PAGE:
Wednesday, April 6, 2011

Making the Most of Your Domain Name

If you've decided to start a website for your business, you must first buy a domain name (aka a web address like A quick google search for hosting companies will bring back hundreds of companies that sell domain names. Choose one that has good reviews and the payment options you prefer.

Once you've decided on a hosting company, you need to choose what you want your domain name to be. In the article "Do's and Don'ts of Securing a Domain Name" on, author Jane Porter describes some important things to consider when choosing a domain name.

1. Include a location or keywords in your domain name, if you can. When Mikalai Krivenko needed a domain for his painting business in Hoboken, N.J. in 2009, he chose, which shows up at the top of keyword searches that include "Hoboken" and "painter." Whether it's location, or what your company does, Krivenko advises: "Put the most important keyword for your industry in the domain name."

2. Register yourself as the owner of the domain name. "It's just like a piece of property. If you don't own the property, you can't sell an existing business," says Jean Bedord, a Silicon Valley-based search consultant and author of the book I've Got a Domain Name--Now What???.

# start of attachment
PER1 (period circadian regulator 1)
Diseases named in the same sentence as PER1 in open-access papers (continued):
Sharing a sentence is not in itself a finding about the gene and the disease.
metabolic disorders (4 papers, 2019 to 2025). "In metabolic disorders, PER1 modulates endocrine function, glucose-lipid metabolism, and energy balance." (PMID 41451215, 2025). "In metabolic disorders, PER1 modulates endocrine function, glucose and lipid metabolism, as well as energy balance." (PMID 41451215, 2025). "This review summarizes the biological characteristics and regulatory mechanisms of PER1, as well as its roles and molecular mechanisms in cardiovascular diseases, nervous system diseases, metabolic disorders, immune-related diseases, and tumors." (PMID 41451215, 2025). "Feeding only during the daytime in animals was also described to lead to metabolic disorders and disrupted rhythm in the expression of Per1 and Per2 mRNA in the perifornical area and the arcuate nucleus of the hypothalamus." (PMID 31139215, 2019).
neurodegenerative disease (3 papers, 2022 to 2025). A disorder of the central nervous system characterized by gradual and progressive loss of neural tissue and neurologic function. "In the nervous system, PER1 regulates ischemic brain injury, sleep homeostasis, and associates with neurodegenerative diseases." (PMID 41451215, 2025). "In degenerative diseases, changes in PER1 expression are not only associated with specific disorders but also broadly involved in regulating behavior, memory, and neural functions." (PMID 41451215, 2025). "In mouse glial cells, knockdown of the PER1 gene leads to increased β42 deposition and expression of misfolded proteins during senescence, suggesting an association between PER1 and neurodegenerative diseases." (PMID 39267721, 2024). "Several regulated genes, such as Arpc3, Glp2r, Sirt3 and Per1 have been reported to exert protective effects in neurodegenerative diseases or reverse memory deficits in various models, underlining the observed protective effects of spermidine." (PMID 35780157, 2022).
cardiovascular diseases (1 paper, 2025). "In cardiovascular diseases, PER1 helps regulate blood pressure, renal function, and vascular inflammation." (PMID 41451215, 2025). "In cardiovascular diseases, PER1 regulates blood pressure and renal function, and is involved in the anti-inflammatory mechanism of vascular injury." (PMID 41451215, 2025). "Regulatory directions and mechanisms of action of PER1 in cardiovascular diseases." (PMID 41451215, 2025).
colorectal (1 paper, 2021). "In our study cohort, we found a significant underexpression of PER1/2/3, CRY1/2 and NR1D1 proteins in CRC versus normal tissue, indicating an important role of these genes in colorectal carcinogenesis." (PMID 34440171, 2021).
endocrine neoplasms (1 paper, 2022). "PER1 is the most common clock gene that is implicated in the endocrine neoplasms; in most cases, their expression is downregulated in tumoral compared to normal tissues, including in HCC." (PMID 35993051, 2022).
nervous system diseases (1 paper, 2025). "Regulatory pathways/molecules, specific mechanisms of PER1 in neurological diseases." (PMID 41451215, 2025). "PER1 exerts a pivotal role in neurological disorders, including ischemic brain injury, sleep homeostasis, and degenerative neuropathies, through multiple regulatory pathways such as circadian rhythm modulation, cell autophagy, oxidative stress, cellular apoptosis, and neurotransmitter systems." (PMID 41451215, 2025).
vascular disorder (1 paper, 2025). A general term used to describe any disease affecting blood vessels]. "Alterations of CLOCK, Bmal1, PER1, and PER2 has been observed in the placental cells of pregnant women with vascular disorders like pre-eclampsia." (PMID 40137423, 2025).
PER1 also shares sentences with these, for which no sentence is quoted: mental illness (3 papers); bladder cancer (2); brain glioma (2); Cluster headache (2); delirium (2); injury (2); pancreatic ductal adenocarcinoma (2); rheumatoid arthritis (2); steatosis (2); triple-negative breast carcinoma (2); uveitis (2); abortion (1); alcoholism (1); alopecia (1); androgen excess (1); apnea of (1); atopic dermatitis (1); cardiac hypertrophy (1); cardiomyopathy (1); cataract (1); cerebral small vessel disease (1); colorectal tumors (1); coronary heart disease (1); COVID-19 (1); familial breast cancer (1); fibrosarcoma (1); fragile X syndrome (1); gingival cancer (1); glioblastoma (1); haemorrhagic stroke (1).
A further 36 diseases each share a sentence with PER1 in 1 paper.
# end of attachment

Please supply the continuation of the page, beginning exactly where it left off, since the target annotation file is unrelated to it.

3. Remember to renew your domain name registration. If you lapse in renewing your registration, another company can buy your domain name and then you are out the domain name you have been using. Customers might lose touch with you because they can't find your website.

4. Don't use dashes, abbreviations or numbers in your domain name. "You get much more word-of-mouth if it's a name you can easily say without having to spell out," says Fan Bi, owner of clothing line Blank Label. His website traffic rose 25% when he changed from to

5. Don't waste money on extensions other than .com. "The reality is you have to pay for every one of those. The value is really in the .com," says Bedford.

6. Don't buy a domain without checking into its past. Even available domains can be exposed to legal trouble if the name is too similar to another company's trademark.

As an ag entrepreneur, do you have a website? How did you choose your web address?

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